The purpose of this Blog

This blog is to detail my 43 years (1973 - 2016) with a 1928 Chevrolet tourer, affectionately called "The Red Chev".

The acquisition, restoration, improvements and my experiences over the years are covered in as much detail as I can remember.

Some of the later postings include car club outings and other vintage car items that I hope will be of interest to people.

If you have the time, scroll back to where it all began in 1973 and follow the journey so far.

Thanks for dropping by.

Regards Ray Dean


See my new section "The Red Chev - Repairs, Improvements, Maintenance and Technical Details" located on the left hand side of the screen.




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Saturday, June 16, 2012

Craftmanship is Craftmanship - Be it either a Hot Rod or Vintage Car

Previously I have not been a big fan of hot rods or custom cars, based on "good" cars being converted into something they were never meant to be.

However when I read postings like the one below, you can only acknowledge and respect the effort and time that has gone into reclaiming the body of a car that was well beyond being a viable option to repair and restore.

If that means a wide set of chrome rims and a thumping V8, its fine by me. I just wish I had the skill and patience to do such a job.

Sure it was done as a chargeable job, but he attention to detail is incredible.

The following photos and text are  from an Aussie site http://ozrodders.com



And so it begins.....Jobs in the Shop. Where may you ask?

The Lone Star Body Shop in NSW   http://www.lonestarbodyshop.com.au/default.php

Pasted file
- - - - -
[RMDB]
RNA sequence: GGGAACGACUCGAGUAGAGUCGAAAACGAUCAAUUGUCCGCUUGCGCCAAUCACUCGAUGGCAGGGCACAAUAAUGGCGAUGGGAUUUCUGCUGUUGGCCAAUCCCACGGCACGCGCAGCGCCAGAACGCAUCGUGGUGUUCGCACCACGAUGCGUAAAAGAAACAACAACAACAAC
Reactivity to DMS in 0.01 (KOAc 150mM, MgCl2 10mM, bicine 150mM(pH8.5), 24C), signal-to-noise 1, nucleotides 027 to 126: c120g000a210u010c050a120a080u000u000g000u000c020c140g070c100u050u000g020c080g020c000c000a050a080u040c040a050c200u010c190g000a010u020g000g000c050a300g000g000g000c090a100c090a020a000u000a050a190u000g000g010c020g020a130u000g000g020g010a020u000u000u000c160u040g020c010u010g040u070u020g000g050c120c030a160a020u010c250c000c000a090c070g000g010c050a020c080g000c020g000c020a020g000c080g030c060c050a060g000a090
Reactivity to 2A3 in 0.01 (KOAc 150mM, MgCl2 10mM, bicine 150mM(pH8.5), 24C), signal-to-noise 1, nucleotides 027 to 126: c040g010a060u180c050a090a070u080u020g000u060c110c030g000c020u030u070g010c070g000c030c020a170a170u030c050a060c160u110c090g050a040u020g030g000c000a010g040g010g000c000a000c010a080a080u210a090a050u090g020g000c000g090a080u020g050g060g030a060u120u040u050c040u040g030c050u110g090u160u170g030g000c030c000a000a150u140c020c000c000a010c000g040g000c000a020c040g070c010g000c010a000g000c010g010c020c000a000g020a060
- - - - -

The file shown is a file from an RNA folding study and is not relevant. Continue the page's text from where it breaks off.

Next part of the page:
1936 Ford Coupe Ute

The scope of works entailed getting the body to Stage One which was to square up the cab, fabricate a sub structure, quarter panels and tailgate.

From what I can gather the ute had sat in a river bed for many years and looked pretty far gone. It had been picked over very thoroughly and there was a fair bit of damage from when the last parts were picked from it. Being out in the bush people must have just ripped the parts off it. There was a lot of consequential damage from the ute having been picked over

Here is the ute on the trailer as it arrived at the shop - many people commented that it was beyond saving


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It was wheeled inside and mounted on a rotisserie to start to assess what was usable


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This is the chassis the ute came in on - as the build progressed this chassis was deemed to rusty to use.


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The rusty panels were removed and some structure laid to get some measurements off


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Lots of damage had to be fixed on the doors and cab before the build could progress too much further. The repairs had to be made to allow the doors to be hung and gaped.


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At this stage the cab was bead blasted and treated to a coat of epoxy and repairs begun


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Layer by layer the rusty panels inside the foot well were removed and new replacement panels were fabricated.


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A new lower cowl panel was needed. A template was made and a panel cut out and shaped. A new die was made for the Pull max to form the bead that matches the one that runs along the bottom of the door.